The Supreme Court has cancelled the degrees of 634 doctors connected to the Vyapam scam but the real culprits remain unidentified despite the loss of 50 lives so far
~By Neeraj Mishra
Former Additional Solicitor General Vivek Tankha has been at the forefront of a public interest litigation related to the country’s worst-ever education and jobs scam—widely known as the Vyapam scam—in the Supreme Court. Recently, the apex court cancelled the degrees of 634 doctors who had graduated between 2008 and 2012, in an appeal filed by 114 students who had been found guilty in an investigation instituted by Vyapam (Madhya Pradesh Professional Examination Board). “It is not a satisfactory outcome,” he said, indicating that he expected the court to go a little further and identify the culprits or build a time-bound process in which their identification could begin.
Students may be the worst affected in this scam which came to light in 2013. While 634 doctors lose their degrees immediately, a total of 1,087 doctors who graduated in the same period and were found guilty by an internal investigation stand to be hit by the judgment. The appellants had approached the SC against the judgment of the Jabalpur High Court which found them guilty based on the investigation reports. A two-judge bench last July found them guilty but could not reach a decision as Justice J Chelameswar was of the view that the students may be let off with a warning and on condition of social service to prevent “national waste”. The issue was referred to a three-judge bench headed by CJI Justice JS Khehar who wrote the unanimous judgment. Dismissing the social service plea, he stated unequivocally that “fraud cannot be allowed to trounce, on the stratagem of public good.”
Various estimates put the scam—which principally worked on money for degree and jobs—at over Rs 20,000 crore, depending on the period taken into consideration. The most distressing aspect of the sordid drama has been the loss of nearly 50 lives over the past four years. At least 12 of these deaths have been highly suspicious as the deceased were either accused or witnesses. The scam is representative of everything that is wrong with our higher education system. Everyone from then RSS chief V Sudarshan and RSS leader Suresh Soni, two BJP chief ministers, the state’s Governor and several top bureaucrats and their wards have dipped their hands in a system which has kept out the deserving and kept in the moneyed and the influential.
Among those who have died, some have been allegedly murdered or have committed suicide, include the son of the state Governor, the dean of a medical college and a top bureaucrat.
Investigations into the scam reveal what is wrong with our policing—shoddy scrutiny of evidence, insufficient inquiry, deliberate omissions and commissions.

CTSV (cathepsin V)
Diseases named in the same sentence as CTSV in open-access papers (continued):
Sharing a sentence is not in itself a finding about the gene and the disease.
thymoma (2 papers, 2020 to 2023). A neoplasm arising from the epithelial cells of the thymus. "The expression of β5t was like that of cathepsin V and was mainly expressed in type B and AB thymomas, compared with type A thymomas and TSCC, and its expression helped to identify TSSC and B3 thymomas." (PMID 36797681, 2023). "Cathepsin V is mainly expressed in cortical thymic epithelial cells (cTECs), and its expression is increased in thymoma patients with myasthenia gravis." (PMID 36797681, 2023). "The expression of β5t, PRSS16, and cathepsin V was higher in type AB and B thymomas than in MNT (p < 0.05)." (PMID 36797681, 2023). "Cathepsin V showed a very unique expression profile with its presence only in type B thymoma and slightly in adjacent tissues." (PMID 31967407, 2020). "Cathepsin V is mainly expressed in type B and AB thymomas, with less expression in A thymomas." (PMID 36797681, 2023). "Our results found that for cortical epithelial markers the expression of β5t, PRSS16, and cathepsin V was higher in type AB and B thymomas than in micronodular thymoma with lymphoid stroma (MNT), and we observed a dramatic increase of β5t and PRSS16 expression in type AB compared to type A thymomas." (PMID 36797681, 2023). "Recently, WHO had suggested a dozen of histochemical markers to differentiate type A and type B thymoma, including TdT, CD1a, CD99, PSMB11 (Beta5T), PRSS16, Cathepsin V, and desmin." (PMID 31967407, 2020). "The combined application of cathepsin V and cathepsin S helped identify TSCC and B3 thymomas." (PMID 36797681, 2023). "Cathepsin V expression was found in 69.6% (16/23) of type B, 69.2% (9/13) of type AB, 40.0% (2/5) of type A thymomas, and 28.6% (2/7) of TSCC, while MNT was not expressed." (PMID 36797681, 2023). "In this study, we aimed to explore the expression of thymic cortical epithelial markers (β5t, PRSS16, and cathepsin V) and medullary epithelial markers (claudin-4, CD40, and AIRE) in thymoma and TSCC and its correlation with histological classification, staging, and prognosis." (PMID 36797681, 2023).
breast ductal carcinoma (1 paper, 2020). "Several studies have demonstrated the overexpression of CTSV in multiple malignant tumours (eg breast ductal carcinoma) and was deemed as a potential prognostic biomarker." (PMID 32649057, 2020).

Though the arrests have included Laxmikant Sharma, a BJP minister and several of his office staff, Vinod Bhan, CMD of a medical college, RK Shivhare, IPS officer, Amit Pande, husband of an IAS officer, Pankaj Trivedi, ex-examinations officer, and VS Bhadoria, who headed the Vyapam in the given period, political moves have hit investigations.
Some of the submissions of the Special Task Force of the state government and later the CBI have been confounding. These include the confusion regarding the hard disk found on the computer of the chief digital officer of Vyapam. Former chief minister Digvijaya Singh, who is one of the petitioners in the PIL filed in the SC, had submitted a pen drive as evidence which shows excel sheets with names of successful candidates and those who had recommended them. Forty of these names had CM marked against them. When the STF presented its interim report to the Jabalpur HC in 2015, it was alleged that the hard disk had been tampered with and Union cabinet minister Uma Bharti’s name had been inserted in place of the CM. Bharti went on the offensive and declared her life was in danger.
The HC dismissed Digvijaya’s allegations and maintained that the hard disk had not been tampered with. The CBI has said the same in the SC. Does this amount to saying that the CM stands for Shivraj Singh Chouhan? That is not clear. Meanwhile, the CM has claimed victory and says truth has prevailed.
Which truth has prevailed is difficult to establish at the moment without the CBI questioning the chief minister and going into the details of how the names of RSS and BJP leaders Sudarshan, Soni, Bharti etc have appeared.
Chouhan has meanwhile tilted the narrative towards the inclusion of former CM Digvijaya Singh’s tenure in the investigations. Politically it is a difficult road ahead for him. The Vyapam was formed in the 1970s to conduct exams for the limited number of engineering and medical seats which the state had through PMT and PET tests.
In 2006, it was the BJP government which had expanded its mandate to holding tests for contractual teachers, forest guards, constables and food inspectors, amongst others. This opened a gateway to corruption like never before. The booty was shared all around as a medical seat fetched Rs 30-40 lakh, while a job offer got anywhere between Rs 10-30 lakh. Fate and justice have a way of catching up with perpetrators of scams at the most inopportune moment as RJD supremo Laloo Prasad Yadav and the new AIADMK queen who missed the crown VK Sasikala Natarajan have learnt. The UP results may have an unexpected fallout if the BJP loses and fate may yet catch up with Shivraj when he least suspects or expects it.
—Neeraj Mishra is a senior journalist and a
practising lawyer at Chhattisgarh High Court